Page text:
How would you like to be an ACPA?

If you are a Philippine CPA, did you know that you may now apply for the ACPA (Asean Chartered Professional Accountant) title? Jun Cuaresma writes, in The Manila Times article, “And the Asean CPA is born . . .

To get the ACPA title, the provisions of the recognition agreement state that Filipino CPAs have to undergo initial qualification and eligibility screenings through the local Board of Accountancy (BoA) and/or the Philippine Institute of CPAs and then the ACPA Coordinating Committee would make the final approval.

Upon successful approval, the Filipino CPA will acquire the ACPA title and be accorded as a Registered Foreign Professional Accountant (RFPA) who then can, in all other nine Asean member states: (1) work as consultant or employee of commercial, industrial or educational entities, or (2) work as external auditor but in collaboration with designated external auditing firms in the host country.

Currently, Filipino CPAs can already work as accountants, auditors, consultants, etc., in countries among the Asean member countries and beyond, even without the ACPA title. Thus, I can’t imagine how this title can enhance one’s résumé.

So, unless a new and separate governing body is tasked to conduct qualifying exams (board exams) in lieu of the PRC (Professional Regulation Commission), I can’t see how else Filipino accountants will flock to acquire this title.


4,066 out of the total 8,525 candidates passed the recent CPA Licensure Examinations (October 2011). That’s a whopping 47.7% passing percentage — compared to that during our time ten years ago, which was around 17-18% only.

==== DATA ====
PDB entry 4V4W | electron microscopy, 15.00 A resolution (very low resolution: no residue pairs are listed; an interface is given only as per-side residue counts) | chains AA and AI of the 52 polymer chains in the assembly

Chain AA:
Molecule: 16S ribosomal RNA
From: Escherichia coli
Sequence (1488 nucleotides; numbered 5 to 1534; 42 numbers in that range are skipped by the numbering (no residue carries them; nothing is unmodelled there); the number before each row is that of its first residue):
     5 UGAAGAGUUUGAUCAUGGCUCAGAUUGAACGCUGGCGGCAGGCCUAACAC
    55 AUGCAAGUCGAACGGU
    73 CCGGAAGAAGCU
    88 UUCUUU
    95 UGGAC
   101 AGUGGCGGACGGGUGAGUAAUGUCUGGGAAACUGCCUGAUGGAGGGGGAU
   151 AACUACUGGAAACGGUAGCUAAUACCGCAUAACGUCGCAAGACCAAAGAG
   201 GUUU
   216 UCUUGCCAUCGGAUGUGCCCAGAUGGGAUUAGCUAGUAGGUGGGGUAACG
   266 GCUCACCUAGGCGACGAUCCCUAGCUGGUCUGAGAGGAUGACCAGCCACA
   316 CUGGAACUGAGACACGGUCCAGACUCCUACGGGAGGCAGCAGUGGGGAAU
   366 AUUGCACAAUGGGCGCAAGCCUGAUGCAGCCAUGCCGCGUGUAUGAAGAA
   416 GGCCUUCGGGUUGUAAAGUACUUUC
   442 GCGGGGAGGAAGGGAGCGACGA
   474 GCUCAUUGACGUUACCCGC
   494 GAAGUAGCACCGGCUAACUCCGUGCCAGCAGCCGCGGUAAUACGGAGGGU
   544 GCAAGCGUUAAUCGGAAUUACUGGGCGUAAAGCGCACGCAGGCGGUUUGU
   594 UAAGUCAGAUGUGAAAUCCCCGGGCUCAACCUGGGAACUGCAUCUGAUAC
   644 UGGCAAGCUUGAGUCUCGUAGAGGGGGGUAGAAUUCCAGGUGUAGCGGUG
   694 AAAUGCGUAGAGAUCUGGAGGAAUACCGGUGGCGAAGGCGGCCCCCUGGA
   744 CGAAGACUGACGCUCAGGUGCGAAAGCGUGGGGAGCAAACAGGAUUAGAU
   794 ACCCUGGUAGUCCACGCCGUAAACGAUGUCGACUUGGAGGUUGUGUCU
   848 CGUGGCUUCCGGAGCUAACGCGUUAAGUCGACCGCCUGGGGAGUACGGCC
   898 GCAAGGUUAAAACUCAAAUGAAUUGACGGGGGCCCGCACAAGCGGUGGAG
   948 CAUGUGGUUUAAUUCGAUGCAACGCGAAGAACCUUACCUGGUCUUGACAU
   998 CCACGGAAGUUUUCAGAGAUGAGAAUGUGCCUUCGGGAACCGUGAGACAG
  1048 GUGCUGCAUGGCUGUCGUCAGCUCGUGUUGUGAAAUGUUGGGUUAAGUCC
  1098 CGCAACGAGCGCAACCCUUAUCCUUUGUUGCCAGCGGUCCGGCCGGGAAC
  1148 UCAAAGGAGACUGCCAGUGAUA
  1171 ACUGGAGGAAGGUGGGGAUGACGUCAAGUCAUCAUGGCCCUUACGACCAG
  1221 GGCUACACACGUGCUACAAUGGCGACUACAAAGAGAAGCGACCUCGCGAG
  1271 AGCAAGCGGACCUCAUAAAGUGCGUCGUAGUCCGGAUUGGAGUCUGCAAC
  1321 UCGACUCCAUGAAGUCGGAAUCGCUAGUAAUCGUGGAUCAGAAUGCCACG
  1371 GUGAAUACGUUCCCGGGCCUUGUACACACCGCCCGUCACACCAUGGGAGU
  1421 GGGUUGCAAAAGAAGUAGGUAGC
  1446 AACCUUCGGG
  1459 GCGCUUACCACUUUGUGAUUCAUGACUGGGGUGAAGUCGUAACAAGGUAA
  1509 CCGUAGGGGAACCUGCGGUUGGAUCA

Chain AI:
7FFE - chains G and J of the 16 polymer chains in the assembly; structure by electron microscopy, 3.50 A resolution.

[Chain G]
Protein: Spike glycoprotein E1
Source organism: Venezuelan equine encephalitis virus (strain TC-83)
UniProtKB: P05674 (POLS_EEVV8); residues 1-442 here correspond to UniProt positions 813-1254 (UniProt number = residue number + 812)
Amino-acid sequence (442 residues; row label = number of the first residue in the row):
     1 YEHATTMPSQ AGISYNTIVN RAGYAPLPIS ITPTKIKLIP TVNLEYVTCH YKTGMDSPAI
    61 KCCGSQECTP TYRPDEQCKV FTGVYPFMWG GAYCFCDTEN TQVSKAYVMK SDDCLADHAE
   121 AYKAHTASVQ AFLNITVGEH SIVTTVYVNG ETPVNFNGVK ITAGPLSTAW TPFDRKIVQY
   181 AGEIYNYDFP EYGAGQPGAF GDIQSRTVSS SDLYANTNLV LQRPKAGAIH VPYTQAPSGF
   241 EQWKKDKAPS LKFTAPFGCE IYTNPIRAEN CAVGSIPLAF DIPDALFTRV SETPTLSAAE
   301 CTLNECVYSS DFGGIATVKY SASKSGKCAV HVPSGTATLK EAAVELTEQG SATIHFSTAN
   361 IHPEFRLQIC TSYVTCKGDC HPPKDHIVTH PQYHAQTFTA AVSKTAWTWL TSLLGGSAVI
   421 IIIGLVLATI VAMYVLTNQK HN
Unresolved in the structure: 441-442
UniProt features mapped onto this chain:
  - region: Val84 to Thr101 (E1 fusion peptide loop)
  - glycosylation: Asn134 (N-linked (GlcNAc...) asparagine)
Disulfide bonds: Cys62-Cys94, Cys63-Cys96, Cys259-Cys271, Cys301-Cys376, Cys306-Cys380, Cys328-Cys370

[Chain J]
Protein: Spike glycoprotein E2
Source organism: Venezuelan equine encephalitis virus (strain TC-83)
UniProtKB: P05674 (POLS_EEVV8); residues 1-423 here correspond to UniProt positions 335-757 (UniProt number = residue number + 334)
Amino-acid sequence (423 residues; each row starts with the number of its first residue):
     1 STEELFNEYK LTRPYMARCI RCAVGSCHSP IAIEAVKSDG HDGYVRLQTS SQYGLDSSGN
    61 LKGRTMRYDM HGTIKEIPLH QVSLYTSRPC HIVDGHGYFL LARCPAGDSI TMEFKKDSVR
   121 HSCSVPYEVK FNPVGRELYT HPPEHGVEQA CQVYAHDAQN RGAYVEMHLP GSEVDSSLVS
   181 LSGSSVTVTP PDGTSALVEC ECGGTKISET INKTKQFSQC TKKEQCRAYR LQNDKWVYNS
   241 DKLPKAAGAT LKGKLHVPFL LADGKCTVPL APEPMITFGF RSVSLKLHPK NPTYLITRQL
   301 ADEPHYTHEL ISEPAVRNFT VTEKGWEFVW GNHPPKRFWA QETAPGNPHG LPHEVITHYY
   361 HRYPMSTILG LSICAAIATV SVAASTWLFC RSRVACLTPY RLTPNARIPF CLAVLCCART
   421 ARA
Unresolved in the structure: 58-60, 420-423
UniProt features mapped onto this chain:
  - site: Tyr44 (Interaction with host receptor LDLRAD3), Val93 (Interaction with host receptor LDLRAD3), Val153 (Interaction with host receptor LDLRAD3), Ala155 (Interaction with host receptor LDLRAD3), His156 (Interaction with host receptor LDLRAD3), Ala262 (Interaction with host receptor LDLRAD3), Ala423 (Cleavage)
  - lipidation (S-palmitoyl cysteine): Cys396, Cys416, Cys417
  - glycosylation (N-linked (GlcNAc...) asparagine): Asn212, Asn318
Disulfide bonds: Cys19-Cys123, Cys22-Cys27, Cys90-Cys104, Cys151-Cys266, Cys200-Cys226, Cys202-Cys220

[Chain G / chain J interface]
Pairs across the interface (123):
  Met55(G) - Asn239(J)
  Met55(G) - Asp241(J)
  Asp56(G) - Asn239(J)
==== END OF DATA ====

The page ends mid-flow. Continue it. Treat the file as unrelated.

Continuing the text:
Okay, so now I’m making a bold statement here. But this is just my opinion, and this is my blog.

I personally believe that passing the CPA board exams is not a matter of whether you pass or fail. It’s not you versus the exams per se. Instead, it’s you versus the other candidates to make it to the top whatever percent the examiners wish to pass.

That’s why I find it rather unfair that they only allowed a really small percentage of examinees — less than 20% — to pass during our time. I’m sure some many of our contemporaries would have otherwise made it if they took the exams today, and thus enjoy the status as such — a licensed CPA. Statistics, by itself, does not necessarily mean the candidates of our time in general are any less intelligent/brilliant than the candidates of today.

Cebu CPAR Center

I didn’t know that such review center, Cebu CPAR Review, exists until of late. I’m not sure how they are related to CPAR in Manila, as they adopt the same name CPAR. But at least they have a website to offer some information about the institution, unlike its Manila counterpart and even the other review centers in Manila.

Browsing through the site, I’ve noted that:

  1. They are using Mambo as their CMS platform.
  2. It was their second batch that took the October 2006 exams.
  3. The roll of reviewers include former CPAR-Manila reviewers as well, namely:
    • Jekell Salosagcol
    • Hilario Tan
    • Michael Tiu
    • Almanzor Macmod
    • Apolinario Bobadilla

The CPA Licensure examination is one of the most difficult professional examinations in the Philippines today. Considering the gap between your undergraduate preparation and this licensure examination, successful completion of the 4-year BSA Course could not guarantee your passing. It is therefore our great honor and pleasure to fill this gap, serve you and help you become a CPA.

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